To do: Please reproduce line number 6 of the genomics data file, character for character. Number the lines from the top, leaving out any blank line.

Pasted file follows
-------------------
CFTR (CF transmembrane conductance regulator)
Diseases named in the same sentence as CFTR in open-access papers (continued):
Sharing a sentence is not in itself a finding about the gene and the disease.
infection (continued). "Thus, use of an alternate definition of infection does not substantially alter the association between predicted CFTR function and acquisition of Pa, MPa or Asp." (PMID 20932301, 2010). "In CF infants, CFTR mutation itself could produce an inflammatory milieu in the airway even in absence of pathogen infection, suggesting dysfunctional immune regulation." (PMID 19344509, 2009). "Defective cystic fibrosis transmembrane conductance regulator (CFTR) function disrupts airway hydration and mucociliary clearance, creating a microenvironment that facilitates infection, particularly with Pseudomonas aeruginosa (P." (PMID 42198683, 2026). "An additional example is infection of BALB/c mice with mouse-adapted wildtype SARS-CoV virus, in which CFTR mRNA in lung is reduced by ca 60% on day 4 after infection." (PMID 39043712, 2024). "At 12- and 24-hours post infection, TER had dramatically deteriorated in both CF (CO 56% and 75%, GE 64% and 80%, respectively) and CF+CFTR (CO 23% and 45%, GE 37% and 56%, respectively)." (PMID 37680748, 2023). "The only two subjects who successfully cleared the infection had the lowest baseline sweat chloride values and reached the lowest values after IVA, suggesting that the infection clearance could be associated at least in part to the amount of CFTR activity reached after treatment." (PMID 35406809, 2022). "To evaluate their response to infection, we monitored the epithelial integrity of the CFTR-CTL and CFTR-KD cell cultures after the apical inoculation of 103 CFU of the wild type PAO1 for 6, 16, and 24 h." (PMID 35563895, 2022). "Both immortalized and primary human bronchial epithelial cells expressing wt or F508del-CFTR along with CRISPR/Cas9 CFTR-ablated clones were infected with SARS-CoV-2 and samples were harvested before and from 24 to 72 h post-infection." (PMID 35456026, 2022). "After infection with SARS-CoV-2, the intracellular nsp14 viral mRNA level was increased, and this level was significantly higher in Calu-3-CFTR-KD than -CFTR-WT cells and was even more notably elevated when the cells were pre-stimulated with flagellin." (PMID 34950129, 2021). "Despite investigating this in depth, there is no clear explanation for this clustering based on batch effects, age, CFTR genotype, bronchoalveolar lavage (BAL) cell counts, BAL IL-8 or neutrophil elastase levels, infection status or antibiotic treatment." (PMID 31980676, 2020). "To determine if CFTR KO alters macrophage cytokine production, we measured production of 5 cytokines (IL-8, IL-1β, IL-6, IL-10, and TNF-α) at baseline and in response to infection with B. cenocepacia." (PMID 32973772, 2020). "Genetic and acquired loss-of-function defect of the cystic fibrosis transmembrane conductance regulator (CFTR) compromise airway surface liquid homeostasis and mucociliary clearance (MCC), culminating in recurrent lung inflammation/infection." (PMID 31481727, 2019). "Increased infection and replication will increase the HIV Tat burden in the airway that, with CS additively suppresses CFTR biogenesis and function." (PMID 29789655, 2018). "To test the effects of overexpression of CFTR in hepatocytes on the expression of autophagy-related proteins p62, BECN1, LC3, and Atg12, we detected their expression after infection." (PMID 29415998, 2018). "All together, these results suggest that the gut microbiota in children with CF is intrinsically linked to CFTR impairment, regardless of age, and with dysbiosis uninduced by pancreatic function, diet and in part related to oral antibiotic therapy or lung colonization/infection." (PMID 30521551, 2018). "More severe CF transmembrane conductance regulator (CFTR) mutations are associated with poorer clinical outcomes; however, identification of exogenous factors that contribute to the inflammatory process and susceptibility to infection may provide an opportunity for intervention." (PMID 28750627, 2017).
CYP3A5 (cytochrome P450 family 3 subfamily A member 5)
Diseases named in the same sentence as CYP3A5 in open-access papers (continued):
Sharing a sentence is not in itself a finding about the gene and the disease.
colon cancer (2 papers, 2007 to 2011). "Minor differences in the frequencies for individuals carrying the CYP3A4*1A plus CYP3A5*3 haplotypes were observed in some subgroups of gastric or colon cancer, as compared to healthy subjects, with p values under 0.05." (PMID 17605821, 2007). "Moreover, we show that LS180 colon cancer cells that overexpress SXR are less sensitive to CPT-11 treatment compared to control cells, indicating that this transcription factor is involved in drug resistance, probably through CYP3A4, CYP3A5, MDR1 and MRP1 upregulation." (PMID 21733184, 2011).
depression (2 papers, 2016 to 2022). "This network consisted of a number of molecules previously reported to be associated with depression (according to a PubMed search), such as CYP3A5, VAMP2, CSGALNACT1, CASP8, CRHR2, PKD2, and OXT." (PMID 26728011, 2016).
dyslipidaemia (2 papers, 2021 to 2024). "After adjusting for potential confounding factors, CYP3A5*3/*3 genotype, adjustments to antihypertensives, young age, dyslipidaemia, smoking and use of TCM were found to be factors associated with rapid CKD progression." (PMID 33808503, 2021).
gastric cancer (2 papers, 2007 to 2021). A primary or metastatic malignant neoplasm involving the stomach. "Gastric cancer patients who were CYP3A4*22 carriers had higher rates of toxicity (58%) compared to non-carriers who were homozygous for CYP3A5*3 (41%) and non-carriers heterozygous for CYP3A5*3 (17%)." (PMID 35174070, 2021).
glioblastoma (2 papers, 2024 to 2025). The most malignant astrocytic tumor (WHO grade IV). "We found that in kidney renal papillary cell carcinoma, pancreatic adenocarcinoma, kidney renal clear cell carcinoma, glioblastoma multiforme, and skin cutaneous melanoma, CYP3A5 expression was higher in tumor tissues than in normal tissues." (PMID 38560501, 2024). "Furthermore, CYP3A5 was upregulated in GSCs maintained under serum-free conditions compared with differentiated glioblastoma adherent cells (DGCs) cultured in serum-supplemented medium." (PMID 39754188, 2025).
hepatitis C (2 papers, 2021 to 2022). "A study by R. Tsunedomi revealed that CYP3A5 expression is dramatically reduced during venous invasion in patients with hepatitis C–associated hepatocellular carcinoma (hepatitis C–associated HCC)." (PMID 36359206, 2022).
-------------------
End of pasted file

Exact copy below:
Diseases named in the same sentence as CYP3A5 in open-access papers (continued):